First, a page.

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Trump declares national emergency to protect IT infrastructure

The move appears to be directed at China’s Huawei Telecom

Photo (c) WoodyAlec - Getty Images
President Trump has declared a national emergency, forbidding U.S. companies from using overseas telecommunications companies that are believed to be a national security risk to the United States.

The executive order did not specifically name a country but those reading between the lines saw “China” in large letters. And in China, the order appears to be aimed at the country’s largest telecom provider, Huawei.

With its close ties to the Chinese military, Huawei has long been suspected of being used for surveillance, a charge the company has consistently denied.

The White House issued a statement saying the president’s order is designed to "protect America from foreign adversaries who are actively and increasingly creating and exploiting vulnerabilities in information and communications technology infrastructure and services."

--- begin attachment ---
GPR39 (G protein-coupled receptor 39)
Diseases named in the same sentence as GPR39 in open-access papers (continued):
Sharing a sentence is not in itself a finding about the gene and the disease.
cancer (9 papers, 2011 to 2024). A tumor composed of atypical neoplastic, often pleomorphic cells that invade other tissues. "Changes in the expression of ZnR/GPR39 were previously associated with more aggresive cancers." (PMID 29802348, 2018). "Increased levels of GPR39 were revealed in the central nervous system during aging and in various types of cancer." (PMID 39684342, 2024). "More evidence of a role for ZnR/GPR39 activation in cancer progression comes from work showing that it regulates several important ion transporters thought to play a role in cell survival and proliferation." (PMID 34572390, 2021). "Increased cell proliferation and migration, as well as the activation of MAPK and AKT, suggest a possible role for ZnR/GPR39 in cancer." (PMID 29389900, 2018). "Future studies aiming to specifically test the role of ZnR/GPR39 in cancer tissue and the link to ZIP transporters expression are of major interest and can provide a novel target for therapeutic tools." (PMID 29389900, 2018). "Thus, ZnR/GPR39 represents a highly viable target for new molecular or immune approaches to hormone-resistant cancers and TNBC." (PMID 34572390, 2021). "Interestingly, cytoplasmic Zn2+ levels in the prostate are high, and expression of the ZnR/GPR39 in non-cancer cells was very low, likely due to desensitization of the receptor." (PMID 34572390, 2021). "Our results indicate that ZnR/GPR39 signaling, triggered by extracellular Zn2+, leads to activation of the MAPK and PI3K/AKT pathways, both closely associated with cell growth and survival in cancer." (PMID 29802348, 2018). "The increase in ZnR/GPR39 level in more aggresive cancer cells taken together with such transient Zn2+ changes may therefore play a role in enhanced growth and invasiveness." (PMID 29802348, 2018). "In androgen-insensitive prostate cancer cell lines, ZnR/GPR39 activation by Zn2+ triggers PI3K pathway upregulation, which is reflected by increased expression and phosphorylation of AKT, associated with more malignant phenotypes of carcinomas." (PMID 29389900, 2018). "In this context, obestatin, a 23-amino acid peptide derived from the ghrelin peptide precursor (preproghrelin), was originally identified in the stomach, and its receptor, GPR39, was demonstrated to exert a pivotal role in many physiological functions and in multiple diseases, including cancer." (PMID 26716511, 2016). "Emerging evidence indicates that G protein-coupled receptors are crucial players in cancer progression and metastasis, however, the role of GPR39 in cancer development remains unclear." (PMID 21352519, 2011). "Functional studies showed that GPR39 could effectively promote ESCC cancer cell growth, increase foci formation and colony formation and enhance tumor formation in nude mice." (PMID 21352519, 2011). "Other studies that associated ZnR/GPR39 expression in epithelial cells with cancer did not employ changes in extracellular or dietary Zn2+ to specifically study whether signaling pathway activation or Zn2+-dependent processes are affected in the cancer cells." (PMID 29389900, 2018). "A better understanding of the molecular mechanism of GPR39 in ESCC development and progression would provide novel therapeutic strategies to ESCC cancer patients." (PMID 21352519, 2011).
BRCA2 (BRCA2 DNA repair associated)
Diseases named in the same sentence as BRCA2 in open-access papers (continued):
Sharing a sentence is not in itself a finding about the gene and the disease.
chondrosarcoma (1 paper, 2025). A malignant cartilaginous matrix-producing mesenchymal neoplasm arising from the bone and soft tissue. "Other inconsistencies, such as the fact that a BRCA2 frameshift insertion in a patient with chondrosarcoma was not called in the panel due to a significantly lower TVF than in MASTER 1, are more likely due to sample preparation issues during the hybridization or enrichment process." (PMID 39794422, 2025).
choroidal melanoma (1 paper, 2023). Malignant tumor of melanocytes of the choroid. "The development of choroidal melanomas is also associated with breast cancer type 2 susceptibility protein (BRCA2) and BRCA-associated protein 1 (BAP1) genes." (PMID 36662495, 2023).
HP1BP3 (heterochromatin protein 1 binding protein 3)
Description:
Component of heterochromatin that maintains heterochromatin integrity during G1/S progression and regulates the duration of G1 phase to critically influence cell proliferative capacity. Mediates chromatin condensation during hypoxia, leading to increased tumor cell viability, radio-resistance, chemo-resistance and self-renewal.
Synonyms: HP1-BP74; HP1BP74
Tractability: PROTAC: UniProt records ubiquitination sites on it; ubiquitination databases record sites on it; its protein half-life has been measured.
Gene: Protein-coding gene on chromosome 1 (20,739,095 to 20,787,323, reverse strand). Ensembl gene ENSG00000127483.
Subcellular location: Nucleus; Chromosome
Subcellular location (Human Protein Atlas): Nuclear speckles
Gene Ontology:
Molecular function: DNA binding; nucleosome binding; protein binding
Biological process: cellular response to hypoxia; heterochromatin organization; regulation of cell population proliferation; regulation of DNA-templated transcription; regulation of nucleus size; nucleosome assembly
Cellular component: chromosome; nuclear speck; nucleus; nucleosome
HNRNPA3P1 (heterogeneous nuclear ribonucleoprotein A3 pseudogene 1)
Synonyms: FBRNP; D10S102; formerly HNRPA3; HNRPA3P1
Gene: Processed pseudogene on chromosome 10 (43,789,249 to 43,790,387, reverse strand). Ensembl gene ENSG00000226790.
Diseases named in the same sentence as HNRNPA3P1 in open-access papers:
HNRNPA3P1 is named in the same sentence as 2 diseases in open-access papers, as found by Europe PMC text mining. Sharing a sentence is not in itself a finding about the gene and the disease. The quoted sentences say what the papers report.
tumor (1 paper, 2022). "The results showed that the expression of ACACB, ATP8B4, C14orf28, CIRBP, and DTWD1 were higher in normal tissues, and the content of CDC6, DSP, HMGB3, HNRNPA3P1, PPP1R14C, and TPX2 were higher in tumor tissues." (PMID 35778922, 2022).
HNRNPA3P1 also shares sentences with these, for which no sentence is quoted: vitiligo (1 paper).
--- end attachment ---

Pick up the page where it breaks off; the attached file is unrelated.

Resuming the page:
“Protecting America’s communications networks is vital to our national, economic, and personal security,” Federal Communications Commission Chairman Ajit Pai said in a statement. “I, therefore, applaud the President for issuing this Executive Order to safeguard the communications supply chain. Given the threats presented by certain foreign companies’ equipment and services, this is a significant step toward securing America’s networks.”

‘Risk to national security’

With the executive order, the Secretary of Commerce has the authority to "prohibit transactions posing an unacceptable risk to the national security."

The move against foreign telecoms comes just as the U.S. and China are ratcheting up tension in their ongoing trade war. On Monday China retaliated with a new round of tariffs on the U.S. after President Trump raised the tariff on $200 billion in Chinese imports. China said it would increase tariffs on $60 billion in U.S. imports, primarily agricultural products.

As the economic ping-pong game continues, the President has held out the possibility of increasing tariffs on another $300 billion in Chinese imports.

The two nations appeared to be headed toward a trade agreement a week ago when talks broke down. The main sticking point revolves around how any trade agreement between the two countries would be enforced.

The U.S. is demanding that reforms in Chinese trade policy be written into Chinese law. Specifically, the U.S. wants China to pledge not to steal U.S. intellectual property. The Chinese government has refused to put that into its laws.

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